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I'll play Devil's Advocate on AAPL, although i'm not an expert on the company. So please take everything I say with a grain of salt.

Apple's(and other other company for that matter) future success as a long-term investment will be determined primarily by the change in long-term earnings per share vs what it is today.

So even if massive buy backs can reduce AAPL's share count by, say 25% over the next 5-10 years, you still need net income to NOT drop meaningfully over that time for Apple's EPS to be meaningfully higher in 5-10 years.

Also consider that $50 billion (TTM net income per Morningstar) is almost double the net income of ANY public company in the U.S., any most of that profit is coming from one single product, the iPhone. It's pretty much unprecedented success. That's 50 billion eggs, with most of them in one very valuable basket.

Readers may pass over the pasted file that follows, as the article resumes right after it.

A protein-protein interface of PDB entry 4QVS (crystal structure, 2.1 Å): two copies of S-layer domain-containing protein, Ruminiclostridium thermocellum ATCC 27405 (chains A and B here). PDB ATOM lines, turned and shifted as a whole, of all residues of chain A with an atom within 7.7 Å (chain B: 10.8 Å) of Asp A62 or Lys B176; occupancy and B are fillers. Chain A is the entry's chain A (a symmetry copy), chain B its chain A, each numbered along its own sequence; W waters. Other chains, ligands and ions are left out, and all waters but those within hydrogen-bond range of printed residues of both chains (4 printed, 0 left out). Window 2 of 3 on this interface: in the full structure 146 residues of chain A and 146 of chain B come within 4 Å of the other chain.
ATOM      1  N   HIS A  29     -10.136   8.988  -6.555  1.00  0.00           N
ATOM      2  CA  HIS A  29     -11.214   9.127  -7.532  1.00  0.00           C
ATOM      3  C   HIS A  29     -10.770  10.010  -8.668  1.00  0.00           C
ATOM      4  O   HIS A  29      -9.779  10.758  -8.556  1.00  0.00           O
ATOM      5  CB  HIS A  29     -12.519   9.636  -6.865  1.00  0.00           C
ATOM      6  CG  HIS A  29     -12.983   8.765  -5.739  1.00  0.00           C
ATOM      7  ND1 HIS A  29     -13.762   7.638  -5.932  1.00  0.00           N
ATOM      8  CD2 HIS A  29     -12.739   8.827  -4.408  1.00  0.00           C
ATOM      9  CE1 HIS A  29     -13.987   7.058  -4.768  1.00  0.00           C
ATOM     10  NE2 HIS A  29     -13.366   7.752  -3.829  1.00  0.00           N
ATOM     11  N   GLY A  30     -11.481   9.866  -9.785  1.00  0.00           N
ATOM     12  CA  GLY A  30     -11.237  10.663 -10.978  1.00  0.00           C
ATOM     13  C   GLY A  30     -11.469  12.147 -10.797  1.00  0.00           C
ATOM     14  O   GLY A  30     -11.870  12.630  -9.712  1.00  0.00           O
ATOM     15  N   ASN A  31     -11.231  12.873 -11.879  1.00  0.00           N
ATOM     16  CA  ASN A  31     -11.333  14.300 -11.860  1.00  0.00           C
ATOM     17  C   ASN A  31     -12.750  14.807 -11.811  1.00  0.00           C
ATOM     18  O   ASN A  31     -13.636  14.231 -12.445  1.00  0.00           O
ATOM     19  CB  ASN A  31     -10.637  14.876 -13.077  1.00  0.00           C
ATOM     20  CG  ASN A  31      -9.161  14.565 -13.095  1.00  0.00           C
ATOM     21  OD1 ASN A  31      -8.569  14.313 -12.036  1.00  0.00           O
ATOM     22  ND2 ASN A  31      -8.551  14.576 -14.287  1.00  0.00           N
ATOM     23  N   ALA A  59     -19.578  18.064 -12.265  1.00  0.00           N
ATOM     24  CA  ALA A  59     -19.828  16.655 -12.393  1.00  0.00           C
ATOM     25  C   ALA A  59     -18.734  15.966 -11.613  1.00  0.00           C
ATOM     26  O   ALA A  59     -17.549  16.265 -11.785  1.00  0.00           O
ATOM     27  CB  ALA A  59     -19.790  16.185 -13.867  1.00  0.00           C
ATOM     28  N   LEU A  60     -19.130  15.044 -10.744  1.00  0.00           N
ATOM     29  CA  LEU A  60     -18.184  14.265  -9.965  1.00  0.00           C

Before investing in AAPL, I think you have to ask yourself an honest question, are you REALLY sure that Apple can keep earning $50 billion or more annually? Is the moat around their ecosystem REALLY that wide?

How likely is it that iPhone profits eventually decline, and new products aren't popular or profitable enough to fill the HUGE vacuum left from any potential iPhone decline.

What if *gasp* Apple's net income drops to a mere $25 billion by 2025, still higher than virtually ever other company in existence? What happens to EPS then?

No company dominates forever, and I think Apple has a dangerously high likelihood of a meaningful net income drop over the next decade. If that happens, EPS will probably drop DESPITE hypothetically huge buy backs taking place.

Yes, the P/E is cheap, but the "E" part of that equation, earnings, has a very high uncertainty, in my view.

If AAPL's EPS in 10 years isn't meaningfully higher than it is today, it's doubtful the stock will be meaningfully higher than it is today either.

I do not think this is the kind of business, like a BNSF or a Wells Fargo, where one confidently say that earnings are extremely likely to be meaningfully higher in 10+ years.
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